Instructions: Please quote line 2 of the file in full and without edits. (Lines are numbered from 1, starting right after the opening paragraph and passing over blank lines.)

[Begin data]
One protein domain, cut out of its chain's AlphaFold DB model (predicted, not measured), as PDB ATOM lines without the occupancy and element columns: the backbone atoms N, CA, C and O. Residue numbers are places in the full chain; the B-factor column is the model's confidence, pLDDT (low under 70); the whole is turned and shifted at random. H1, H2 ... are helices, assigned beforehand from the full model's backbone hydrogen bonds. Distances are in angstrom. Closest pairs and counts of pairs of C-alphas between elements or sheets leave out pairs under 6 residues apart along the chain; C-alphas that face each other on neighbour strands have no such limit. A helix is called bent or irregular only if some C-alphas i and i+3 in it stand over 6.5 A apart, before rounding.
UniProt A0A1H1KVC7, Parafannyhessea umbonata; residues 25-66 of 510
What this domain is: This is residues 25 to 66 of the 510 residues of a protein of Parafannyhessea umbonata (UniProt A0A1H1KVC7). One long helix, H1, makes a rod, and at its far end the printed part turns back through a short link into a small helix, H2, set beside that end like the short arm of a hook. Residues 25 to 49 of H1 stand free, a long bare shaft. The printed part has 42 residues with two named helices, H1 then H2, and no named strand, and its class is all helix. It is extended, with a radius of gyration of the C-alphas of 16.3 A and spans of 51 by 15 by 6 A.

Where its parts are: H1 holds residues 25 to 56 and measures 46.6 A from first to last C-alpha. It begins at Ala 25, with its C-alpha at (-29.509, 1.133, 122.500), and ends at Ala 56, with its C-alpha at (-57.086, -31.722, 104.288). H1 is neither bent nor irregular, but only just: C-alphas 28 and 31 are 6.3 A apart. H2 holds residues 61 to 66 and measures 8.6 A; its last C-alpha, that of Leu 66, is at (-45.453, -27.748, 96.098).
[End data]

What this domain is: This is residues 25 to 66 of the 510 residues of a protein of Parafannyhessea umbonata (UniProt A0A1H1KVC7). One long helix, H1, makes a rod, and at its far end the printed part turns back through a short link into a small helix, H2, set beside that end like the short arm of a hook. Residues 25 to 49 of H1 stand free, a long bare shaft. The printed part has 42 residues with two named helices, H1 then H2, and no named strand, and its class is all helix. It is extended, with a radius of gyration of the C-alphas of 16.3 A and spans of 51 by 15 by 6 A.